Counting the implausibilities of ’24′
After Barack Obama was elected president, we were treated to plenty of stories about presidential security.
The accounts included that the public couldn’t get within blocks of Obama’s Chicago home, that a date for Barack and Michelle Obama involved several dozen Secret Service agents, and that security measures caused hours of delays at the inauguration.
When I was in Washington for the performances of Our Lincoln, a week after the inauguration, we were advised that if the president had announced in advance that he was coming to the show, the Kennedy Center would have been locked down for three days.
Now, with all that real-world information, we watch 24 and have to suspend disbelief as much as if we were watching a show about space aliens.
Some of the first “wait a minute” moments involved First Dude Henry Taylor (Colm Feore), the husband of the new president on the seventh season of 24, Allison Taylor, played by Cherry Jones. Trying to uncover the truth about his son’s death, he was running around Washington, having meetings in wide-open parks while guarded by a total of one Secret Service agent. That agent turned out to be a rogue operative who tried to kill Taylor as part of a conspiracy.
Throughout these scenes, you had to be thinking, there’s a reason the first family has more than one bodyguard.
It was implausible.
But implausibility reached new heights with last Monday’s two-hour episode. Gen. Benjamin Juma (Tony Todd) of the fictional war-torn African nation of Sangala led a siege on the White House in an effort to persuade the president to stop military action opposing Juma’s terrorist regime. Juma already has caused a mid-air plane collision that killed more than 300 and has kidnapped the First Dude, who at this point in the show is in surgery for a gunshot suffered as our hero Jack Bauer (Kiefer Sutherland) was rescuing him.
Monday night, when Juma and a small band of commandos launched that attack on the White House and the president, it seemed all too easy.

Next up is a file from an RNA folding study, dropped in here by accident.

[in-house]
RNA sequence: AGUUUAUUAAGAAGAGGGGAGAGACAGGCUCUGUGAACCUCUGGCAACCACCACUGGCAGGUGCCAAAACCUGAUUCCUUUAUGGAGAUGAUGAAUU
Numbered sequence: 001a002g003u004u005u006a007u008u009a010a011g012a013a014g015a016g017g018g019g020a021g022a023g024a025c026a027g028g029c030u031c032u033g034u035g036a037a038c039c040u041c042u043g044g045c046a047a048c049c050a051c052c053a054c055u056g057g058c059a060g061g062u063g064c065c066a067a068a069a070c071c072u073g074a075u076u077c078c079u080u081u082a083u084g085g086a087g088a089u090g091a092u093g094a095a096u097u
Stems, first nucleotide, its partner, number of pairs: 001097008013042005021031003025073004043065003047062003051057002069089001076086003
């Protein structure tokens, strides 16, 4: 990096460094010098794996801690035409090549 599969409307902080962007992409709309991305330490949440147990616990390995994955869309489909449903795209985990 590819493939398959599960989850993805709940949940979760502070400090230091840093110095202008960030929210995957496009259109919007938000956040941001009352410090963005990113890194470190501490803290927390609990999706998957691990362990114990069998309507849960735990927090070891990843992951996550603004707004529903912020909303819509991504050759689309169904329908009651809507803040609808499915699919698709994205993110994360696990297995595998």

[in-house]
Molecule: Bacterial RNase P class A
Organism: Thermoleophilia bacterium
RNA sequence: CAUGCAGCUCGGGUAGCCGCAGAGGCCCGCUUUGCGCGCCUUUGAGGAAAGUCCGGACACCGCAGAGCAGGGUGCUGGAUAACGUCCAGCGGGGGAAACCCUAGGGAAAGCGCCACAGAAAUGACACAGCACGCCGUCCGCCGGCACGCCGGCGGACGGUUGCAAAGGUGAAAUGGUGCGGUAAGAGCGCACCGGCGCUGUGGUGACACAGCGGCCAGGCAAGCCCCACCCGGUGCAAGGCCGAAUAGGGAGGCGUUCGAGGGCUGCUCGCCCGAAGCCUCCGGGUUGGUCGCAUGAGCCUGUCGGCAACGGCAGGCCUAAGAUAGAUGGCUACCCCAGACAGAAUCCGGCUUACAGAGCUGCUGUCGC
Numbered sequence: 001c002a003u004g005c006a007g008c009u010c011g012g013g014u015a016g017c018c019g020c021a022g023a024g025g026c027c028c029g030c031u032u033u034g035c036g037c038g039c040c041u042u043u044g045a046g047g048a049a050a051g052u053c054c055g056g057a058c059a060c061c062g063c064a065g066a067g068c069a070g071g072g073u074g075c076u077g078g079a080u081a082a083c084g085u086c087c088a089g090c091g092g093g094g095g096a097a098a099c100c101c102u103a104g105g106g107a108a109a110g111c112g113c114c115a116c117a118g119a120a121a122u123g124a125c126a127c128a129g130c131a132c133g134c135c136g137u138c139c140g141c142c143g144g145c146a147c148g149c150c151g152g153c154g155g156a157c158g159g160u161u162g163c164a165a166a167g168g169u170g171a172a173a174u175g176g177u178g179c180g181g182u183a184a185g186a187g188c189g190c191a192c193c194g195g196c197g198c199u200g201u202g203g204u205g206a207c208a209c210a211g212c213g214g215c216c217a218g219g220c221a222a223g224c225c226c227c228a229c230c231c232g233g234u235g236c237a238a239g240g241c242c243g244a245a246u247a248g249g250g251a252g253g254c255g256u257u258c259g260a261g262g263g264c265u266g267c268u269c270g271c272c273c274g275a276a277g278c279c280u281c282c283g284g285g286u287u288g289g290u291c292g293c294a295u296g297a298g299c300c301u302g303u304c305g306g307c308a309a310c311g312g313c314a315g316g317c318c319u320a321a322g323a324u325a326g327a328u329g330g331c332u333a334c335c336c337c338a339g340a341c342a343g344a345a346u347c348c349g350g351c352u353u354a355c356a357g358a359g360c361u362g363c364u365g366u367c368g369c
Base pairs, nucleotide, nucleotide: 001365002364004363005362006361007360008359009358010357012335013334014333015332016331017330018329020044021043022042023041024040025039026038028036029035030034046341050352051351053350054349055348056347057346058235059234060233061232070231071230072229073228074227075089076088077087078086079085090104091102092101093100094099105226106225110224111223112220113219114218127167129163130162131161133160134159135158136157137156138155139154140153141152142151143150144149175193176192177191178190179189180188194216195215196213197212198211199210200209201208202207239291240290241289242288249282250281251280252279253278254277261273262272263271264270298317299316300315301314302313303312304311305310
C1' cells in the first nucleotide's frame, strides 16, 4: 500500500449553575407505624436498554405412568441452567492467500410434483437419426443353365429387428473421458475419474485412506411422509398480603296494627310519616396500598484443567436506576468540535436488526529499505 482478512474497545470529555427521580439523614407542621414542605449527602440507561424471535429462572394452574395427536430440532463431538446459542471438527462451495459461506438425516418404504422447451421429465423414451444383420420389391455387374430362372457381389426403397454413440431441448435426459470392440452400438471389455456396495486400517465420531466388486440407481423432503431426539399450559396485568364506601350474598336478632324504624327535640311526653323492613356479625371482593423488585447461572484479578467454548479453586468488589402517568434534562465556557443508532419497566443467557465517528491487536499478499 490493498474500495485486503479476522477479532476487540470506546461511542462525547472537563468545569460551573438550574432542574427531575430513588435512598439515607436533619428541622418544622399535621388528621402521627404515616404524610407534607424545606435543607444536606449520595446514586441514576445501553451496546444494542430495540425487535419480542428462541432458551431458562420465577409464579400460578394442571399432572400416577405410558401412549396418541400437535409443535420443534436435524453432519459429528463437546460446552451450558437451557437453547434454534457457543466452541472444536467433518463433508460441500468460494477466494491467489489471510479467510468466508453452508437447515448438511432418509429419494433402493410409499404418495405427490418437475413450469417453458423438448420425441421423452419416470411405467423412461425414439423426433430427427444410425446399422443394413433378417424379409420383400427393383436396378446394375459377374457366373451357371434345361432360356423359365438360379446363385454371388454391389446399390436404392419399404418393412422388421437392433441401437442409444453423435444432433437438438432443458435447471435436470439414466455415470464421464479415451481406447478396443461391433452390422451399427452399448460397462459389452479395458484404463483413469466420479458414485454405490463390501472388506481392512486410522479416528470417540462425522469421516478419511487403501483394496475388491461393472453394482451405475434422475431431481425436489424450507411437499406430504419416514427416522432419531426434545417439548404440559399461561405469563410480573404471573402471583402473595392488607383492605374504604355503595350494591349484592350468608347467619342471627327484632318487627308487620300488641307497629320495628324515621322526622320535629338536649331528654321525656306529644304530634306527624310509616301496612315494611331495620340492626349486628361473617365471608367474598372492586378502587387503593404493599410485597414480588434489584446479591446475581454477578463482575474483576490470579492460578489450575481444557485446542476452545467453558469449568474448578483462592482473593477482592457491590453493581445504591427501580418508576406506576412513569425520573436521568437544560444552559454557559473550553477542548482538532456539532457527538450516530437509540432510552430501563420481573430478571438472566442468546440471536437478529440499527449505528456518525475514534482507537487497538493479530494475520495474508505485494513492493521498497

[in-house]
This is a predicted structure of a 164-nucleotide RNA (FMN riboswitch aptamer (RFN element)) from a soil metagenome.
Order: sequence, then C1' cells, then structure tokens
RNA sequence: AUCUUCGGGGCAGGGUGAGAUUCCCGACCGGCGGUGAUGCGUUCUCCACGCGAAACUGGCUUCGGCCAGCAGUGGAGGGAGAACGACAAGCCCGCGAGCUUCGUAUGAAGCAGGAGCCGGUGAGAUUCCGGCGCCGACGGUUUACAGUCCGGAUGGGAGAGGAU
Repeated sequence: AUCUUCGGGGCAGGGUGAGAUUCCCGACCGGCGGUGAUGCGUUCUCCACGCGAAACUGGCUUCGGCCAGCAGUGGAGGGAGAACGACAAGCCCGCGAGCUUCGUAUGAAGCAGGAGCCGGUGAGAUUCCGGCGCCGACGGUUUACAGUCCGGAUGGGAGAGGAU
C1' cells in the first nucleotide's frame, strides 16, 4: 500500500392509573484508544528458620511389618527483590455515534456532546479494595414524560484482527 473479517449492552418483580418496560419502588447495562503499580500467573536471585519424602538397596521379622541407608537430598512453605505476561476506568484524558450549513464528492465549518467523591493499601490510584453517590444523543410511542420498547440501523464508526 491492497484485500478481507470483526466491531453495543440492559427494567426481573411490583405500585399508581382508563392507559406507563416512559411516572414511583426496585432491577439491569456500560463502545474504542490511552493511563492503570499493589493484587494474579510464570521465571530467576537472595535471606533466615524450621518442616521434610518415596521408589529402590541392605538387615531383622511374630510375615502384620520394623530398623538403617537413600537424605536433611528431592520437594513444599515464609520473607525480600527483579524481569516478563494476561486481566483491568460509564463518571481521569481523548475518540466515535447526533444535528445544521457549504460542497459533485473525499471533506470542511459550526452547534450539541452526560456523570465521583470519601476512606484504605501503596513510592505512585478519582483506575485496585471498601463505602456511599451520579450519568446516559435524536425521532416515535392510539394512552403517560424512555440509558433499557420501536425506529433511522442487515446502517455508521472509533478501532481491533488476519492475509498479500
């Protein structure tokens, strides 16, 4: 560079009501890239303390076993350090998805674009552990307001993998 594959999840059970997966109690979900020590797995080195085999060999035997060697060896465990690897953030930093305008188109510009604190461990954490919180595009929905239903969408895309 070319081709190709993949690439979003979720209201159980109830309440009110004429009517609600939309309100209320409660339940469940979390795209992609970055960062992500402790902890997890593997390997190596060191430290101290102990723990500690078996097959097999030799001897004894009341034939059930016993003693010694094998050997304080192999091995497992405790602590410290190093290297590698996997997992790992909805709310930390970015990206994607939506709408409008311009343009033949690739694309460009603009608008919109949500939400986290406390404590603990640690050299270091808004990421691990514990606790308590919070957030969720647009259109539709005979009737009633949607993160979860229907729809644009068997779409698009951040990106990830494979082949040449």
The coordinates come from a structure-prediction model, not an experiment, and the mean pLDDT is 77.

Among the implausibilities:
■ The attack was launched through an underwater, basement entrance to the White House. Underwater? Anyone who’s been around the White House knows it’s several blocks from water. In a teleconference, executive director Howard Gordon admitted that the idea was based on a “what if” scenario.
■ For a White House on high alert, there was very little barrier between Juma’s men and President Taylor: a few men in suits hanging around in the hall.
■ Jack Bauer whisks President Taylor into a lockdown room that apparently has no communication with the outside world and no weaponry to protect the commander-in-chief. The whole episode made you wonder: Doesn’t anyone carry a cell phone in the White House? Meanwhile, the president sits trapped, and a weasel of a vice president orders nothing to be done.
■ The commanders on the ground are apparently a pair of FBI agents, Larry Moss (Jeffrey Nordling) and Renee Walker (Annie Wersching), who have been key characters in this episode. This falls into the Luke Skywalker-leading-the-attack-on-the-Death-Star category of implausibility. You would think that, with foreign soldiers in the White House, the military would be in charge.
I could go on — the enormous number of traitors this little rogue nation has apparently planted in the government and military, the thinly protected communications in the FBI headquarters, and so on.
To be sure, this has been an action-packed, suspenseful season of 24 that I will definitely watch until 8:59 a.m., when Bauer presumably will be due back in front of a Senate hearing on his interrogation methods. But we will have to believe that this is happening in a very different Washington, D.C., and White House from the one we know.
One Response to “Counting the implausibilities of ’24′”
Rich, you’re exactly right: this season is completely outlandish … but in the context of the world of 24, it’s outlandishly awesome.
One thing to consider is that 24 is now set in the future, based on the number of presidents to have occupied the office during the show’s previous seasons. Maybe things are just a little more relaxed in the future.
About Rich Copley & Copious Notes
Raised by opera-loving parents in a rock ’n’ roll world, Rich Copley has parlayed his broad interests into his career writing about arts and entertainment. Since 1998, he has covered performing arts, film and faith-based popular culture for the Lexington Herald-Leader, the daily newspaper in Lexington, Ky. MORE | E-mail Rich